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Top official apologizes for vaccine 'miscommunication,' says US still on track for 20m doses this year

A top federal official on Saturday apologized and said a "miscommunication" was to blame for the confusion this week, after governors and state officials reported their doses of Pfizer's COVID-19 vaccine were being cut without explanation.

Army Gen. Gustave Perna, who is in charge of all logistics for the administration's Operation Warp Speed (OWS), said he gave "forecasted" numbers for planning purposes, but then the actual number of doses able to be released turned out to be much lower.

Perna called it a "planning error," and apologized for the impact it had on states.

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"I accept responsibility for the miscommunication," Perna said. "So to the governors and the governor's staffs; please accept my personal apology. If this was disruptive in your decision making and in your conversations with the people of your great state, I will work hard to correct this."

Officials can only allocate doses that have completed quality control and are released for distribution.

Perna did not answer questions about the specifics of the error, but made clear it was not the fault of Pfizer or the governors. 

"There is a delay between what is available and what is releasable, because we're talking about hundreds of thousands and millions of doses, that we want to make sure are right," Perna said.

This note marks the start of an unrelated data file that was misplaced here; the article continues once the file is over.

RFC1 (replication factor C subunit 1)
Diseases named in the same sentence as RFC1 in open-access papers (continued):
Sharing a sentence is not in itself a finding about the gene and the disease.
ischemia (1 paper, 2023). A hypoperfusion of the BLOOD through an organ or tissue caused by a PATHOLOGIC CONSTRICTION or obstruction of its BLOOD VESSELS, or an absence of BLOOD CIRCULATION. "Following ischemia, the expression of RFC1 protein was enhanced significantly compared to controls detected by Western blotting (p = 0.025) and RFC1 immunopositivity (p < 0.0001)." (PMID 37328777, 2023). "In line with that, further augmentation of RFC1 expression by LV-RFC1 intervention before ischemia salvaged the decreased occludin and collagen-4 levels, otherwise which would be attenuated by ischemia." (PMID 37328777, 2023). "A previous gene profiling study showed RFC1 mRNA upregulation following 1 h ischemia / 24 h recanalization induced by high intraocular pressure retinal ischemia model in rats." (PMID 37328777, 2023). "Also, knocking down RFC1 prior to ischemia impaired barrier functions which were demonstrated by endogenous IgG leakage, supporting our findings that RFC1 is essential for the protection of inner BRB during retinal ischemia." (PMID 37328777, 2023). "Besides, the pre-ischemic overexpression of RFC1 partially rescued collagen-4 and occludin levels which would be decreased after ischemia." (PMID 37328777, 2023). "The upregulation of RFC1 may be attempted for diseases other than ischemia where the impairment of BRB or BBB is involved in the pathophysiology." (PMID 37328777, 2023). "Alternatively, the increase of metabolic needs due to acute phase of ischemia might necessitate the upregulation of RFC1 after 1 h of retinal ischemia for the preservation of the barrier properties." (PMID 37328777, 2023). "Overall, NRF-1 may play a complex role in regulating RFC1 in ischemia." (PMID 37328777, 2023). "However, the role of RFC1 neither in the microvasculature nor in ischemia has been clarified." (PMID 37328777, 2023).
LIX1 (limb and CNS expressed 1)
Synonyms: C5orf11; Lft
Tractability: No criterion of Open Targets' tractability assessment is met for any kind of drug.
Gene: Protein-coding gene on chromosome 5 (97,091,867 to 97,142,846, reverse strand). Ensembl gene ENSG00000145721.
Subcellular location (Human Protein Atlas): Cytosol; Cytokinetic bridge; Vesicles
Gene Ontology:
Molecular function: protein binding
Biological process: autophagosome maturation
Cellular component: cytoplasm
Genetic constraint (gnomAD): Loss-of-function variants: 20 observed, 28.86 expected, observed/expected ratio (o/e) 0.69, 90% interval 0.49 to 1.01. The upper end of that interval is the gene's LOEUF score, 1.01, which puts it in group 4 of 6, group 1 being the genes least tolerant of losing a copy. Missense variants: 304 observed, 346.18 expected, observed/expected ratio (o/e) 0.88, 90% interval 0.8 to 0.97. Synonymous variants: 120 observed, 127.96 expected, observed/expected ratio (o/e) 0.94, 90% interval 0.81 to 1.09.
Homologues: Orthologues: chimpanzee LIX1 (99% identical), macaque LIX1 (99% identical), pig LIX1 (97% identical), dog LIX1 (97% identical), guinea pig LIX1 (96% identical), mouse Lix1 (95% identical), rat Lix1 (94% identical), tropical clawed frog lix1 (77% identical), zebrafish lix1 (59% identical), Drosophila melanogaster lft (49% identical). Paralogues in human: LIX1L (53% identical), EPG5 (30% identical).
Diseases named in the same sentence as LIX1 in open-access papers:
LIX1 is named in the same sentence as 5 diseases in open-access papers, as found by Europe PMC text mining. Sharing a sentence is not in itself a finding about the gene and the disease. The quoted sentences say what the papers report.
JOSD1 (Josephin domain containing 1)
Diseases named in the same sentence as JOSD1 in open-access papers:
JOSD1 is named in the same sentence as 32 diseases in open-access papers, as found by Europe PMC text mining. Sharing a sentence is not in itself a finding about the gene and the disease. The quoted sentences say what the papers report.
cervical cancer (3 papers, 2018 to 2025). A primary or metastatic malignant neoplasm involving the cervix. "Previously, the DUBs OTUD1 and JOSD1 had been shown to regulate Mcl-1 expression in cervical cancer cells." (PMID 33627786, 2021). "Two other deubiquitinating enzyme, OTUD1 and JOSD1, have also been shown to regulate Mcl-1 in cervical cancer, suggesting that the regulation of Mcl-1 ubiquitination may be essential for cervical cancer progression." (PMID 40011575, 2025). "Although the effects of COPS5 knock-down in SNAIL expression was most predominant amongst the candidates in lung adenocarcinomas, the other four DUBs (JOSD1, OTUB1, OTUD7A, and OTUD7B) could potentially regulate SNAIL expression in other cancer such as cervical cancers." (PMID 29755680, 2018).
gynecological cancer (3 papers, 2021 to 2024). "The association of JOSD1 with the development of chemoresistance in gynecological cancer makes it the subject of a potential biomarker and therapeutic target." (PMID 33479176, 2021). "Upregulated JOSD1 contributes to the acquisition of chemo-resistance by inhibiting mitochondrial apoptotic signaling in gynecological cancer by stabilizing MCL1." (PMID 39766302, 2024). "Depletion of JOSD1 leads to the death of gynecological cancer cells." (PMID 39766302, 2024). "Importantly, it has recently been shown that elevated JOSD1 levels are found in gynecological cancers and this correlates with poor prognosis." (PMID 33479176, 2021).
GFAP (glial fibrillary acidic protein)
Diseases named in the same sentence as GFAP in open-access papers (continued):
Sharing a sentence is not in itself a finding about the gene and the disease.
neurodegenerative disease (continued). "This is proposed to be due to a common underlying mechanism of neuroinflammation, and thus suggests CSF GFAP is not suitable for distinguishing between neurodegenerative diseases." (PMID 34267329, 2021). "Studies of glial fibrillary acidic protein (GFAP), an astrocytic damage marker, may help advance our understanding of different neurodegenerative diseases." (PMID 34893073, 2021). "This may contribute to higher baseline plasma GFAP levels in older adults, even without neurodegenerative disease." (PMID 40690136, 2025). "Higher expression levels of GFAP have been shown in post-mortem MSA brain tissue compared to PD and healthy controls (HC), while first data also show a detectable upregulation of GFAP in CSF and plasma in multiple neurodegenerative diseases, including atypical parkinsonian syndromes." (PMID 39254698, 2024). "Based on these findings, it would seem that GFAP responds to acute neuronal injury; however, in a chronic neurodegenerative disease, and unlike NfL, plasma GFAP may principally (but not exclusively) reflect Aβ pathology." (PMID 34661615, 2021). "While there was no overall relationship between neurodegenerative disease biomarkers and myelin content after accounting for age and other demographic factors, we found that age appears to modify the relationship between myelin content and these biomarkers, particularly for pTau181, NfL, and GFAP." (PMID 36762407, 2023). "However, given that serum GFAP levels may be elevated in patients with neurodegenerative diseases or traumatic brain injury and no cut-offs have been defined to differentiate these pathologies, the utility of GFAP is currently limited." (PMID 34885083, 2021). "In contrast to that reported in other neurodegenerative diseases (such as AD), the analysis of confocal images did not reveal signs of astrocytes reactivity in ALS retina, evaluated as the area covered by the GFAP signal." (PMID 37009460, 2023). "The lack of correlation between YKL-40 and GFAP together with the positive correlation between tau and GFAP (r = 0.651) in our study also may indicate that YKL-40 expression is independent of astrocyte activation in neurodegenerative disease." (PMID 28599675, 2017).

"To this date to the best of my knowledge, there have been zero problems with the Pfizer vaccines, going from manufactured to releasable, it is just about the process that you have to go through to get to releasable," Perna said.

This week, governors in multiple states reported their allocations of Pfizer's vaccine had been drastically cut, sparking confusion, especially after Pfizer said it had "millions" of doses in its warehouse that had not received shipping instructions.

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Pfizer's vaccine requires two doses administered 21 days apart. Federal officials are holding back the second doses in an effort to make sure everyone can get the first shot, plus an additional 500,000 doses in reserve.

According to a notice from HHS sent to governors and shared with The Hill, Pfizer should have on-hand more than 7 million doses for the U.S. vaccination effort. 

Those doses include the 2.9 million that will be sent as a second dose in three weeks, the 500,000 in reserve, and 4 million doses allocated for next week, divided in half, with 2 million held by Pfizer as a second dose.

"All of these doses are spoken for. If Pfizer has more releasable doses available, we will add them to allocations for distribution," HHS said.

Meanwhile, distribution of the Moderna vaccine has already begun, Perna said, after the Food and Drug Administration granted it emergency use authorization on Friday. The vaccine will be delivered to 64 jurisdictions, five federal agencies and at least 3,700 locations, such as hospitals and pharmacies.

Perna said despite the confusion over availability from Pfizer, the federal government is still on track to allocate about 20 million doses from both Pfizer and Moderna to every jurisdiction by the end of the year. Distribution of those doses will push into the first week of January, he said.

Updated: 1:30 p.m.